! October 10. Friday Recital at Walla!
ball by Prof. Horace Rahkopf for ben
efit of Salem Women 'a club house.- ,
i October 11-12. Saturday and Snnday
Veteraaa of Foreign War departmental
fconneil and ceremonial. -
NoTunber 11. Tnexlay Armiatieo day.
: Noveoibvr 20-22. Third Annual Cor
ishow and Industrial Exhibit, auspices
1 namher ! Commerce.
s ;- . . f ,
Millions know the magic of
"Pape's Diapepsin" ajid always
keep It handy to reinforce the di
gestion, should they eat too much
or eat something which does not
agree, with them. 60 cent pack
ages guaranteed by druggists
a i ft i r
(Continued from pag lt,
ference - yesterday afternoon visit
ed the penitentiary, and' the state
hospital, and during the . supper
hour . last night entertained with
stunts and singing under the lead
ership or Mrs. Carrie B. 'Adams,
of Portland, the well known, com
poser. Some of Mrs. Adams' songs
were sung'. At a concert program
also - held last ' night numbers', of
special interest were two by Mrs.
Adams and a solo by Rev. . H." C.
Stover, former pastor of "Central
Congregational church here. ' ;
Addresses, both of which were
brief, r were given' last night, by
Dr. Swartz of the Pacific School
Groceries needed? Pliono 1-3-6-3,
- That's Damon, the Grocer, Commercial and D; , .
Delivered. on time? Well!. "You bet your boots,"
When the Delivery boy gets the order
' he takes it and scoots! ,
.If W. P. will call at our store he will receive absolute
ly ftee a three-pound can of Crescent Ccffce.
Every grocer, in America will tell1 ycu he r::l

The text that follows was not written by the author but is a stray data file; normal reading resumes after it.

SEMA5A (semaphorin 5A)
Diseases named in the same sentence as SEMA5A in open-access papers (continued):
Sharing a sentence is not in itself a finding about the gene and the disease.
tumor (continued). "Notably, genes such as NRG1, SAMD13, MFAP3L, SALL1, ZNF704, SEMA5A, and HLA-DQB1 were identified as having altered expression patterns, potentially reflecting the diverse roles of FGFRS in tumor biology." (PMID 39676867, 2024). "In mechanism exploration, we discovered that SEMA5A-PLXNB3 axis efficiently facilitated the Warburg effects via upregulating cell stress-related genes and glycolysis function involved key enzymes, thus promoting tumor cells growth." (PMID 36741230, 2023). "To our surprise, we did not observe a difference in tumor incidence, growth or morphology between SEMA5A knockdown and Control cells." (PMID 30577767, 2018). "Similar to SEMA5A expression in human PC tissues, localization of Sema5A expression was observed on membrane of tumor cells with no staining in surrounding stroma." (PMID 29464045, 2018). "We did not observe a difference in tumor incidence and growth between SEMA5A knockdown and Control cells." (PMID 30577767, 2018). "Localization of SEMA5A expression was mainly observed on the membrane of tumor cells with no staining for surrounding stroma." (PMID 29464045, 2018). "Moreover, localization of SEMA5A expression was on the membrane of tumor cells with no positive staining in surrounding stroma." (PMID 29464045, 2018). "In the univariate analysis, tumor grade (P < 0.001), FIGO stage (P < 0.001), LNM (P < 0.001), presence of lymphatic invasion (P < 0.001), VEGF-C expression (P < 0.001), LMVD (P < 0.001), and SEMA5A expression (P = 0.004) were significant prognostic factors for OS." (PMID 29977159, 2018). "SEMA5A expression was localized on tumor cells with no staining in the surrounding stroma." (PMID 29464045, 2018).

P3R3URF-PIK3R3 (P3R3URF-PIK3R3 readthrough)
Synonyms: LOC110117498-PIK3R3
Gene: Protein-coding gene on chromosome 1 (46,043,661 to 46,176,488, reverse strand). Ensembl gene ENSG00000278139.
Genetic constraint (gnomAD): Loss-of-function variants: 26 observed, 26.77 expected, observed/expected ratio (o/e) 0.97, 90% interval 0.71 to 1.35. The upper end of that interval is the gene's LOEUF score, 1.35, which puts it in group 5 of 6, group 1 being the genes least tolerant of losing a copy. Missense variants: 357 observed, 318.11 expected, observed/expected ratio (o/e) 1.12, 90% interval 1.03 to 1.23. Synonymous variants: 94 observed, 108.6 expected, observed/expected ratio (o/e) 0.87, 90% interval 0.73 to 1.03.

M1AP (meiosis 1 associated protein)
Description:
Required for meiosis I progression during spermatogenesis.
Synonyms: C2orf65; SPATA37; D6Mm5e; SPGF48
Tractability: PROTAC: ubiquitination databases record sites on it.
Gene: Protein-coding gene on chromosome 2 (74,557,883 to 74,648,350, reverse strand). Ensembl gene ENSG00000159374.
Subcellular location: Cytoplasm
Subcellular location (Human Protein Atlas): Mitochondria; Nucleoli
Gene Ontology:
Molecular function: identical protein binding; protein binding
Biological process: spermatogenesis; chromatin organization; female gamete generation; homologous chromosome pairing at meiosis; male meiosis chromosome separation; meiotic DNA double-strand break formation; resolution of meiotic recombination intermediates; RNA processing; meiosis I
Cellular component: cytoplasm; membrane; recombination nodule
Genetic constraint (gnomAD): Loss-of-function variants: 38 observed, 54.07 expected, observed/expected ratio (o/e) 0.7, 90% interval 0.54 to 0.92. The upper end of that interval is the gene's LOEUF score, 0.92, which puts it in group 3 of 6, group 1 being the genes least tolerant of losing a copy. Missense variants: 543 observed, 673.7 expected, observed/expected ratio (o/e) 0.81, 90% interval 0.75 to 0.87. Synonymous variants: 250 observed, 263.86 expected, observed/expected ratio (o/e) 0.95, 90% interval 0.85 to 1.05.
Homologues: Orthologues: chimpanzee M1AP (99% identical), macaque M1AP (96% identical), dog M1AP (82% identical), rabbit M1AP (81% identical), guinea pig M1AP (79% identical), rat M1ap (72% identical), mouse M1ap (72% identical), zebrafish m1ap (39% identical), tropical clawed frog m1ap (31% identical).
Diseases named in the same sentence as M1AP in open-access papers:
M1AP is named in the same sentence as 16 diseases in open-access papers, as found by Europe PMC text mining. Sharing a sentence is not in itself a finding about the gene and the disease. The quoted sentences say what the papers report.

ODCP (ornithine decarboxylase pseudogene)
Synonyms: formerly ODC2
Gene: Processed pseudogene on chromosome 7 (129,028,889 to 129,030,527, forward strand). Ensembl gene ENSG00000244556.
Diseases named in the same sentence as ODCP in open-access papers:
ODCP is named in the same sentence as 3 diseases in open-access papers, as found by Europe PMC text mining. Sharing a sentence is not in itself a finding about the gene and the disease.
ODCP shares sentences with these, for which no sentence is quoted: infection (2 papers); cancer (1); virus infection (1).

coffee. Every grocer in Salem will tell you this, L"t r.i
merchant will look you in the face and say his ccffea 13
better than Crescent. lie may muster up coursss end
say: His coffee, is "just as good," but he stops riLt
there. The next time you order coffee just try a can cf
Crescent or better still send in a verse and sea if ycu
can't wiri aan free like W F. did. i
Here are some splendid values we offer, to cccr.cm:c:.I
285 FEET OF PARICING SPACE
899 NORTH COMMERCIAL
61 Religion, of Berkeley. Cal., anl
Jerome C. Holmes of Japan.
.Today the forenoon session will
be held 1 at the Central church.
The noon meal, the-afternoon ses
sion and the concluding session
irr the -evening will all be held at
the First Congregational churcli
at". Liberty and. Center ; streets:
Speakers tonight will be Dr. Fran
cis J. " Van Horn of Tacoma en i
Dr. R. AV.. Gammon of Chicago.
IIEVEH EZ TiTiTICU? : IT f-r 1.
immediately eaes -
colicky pain and cramps ii t
and bowels, deadly nauaea J . .
cmins diarrhoea, For cJLLI.jj t
COLIC and niAirAZC
A very ncccss--y Lcni3 i , ,
r rr- r t r
Armour's, C '
4 10c Bars . Ls
Bananas, piT C
WWMtiatM atwU k .
No. 5 . . . . . IZz
No. 10 ... . . . . 01.3
New Crop, O
2 lbs. . . . l
j r .vr .Lm.Pr?-,